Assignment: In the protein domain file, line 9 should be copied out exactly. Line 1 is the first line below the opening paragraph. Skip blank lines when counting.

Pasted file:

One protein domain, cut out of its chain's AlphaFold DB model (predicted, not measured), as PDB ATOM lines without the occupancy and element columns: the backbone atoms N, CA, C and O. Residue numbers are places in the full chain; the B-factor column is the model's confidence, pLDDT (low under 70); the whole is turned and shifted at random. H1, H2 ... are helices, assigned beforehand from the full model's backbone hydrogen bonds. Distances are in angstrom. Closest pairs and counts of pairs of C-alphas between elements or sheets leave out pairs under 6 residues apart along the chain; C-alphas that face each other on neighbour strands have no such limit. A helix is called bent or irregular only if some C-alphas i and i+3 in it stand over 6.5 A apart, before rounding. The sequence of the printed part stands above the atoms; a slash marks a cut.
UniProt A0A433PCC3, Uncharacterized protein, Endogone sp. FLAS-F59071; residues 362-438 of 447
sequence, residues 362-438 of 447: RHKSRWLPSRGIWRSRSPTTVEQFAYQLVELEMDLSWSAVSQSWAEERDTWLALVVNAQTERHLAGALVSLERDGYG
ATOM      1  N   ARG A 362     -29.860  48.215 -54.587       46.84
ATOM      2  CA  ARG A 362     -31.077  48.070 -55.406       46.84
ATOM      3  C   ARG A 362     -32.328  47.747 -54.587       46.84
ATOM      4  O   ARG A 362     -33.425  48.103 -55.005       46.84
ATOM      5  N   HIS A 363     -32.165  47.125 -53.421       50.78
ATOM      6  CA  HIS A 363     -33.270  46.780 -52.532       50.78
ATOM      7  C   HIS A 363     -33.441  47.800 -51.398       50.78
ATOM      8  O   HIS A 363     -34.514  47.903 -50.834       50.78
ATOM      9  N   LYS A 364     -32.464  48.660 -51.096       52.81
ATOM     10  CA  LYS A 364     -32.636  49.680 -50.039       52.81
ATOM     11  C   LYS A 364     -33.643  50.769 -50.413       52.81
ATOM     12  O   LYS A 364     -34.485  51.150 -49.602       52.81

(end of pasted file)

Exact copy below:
ATOM      7  C   HIS A 363     -33.441  47.800 -51.398       50.78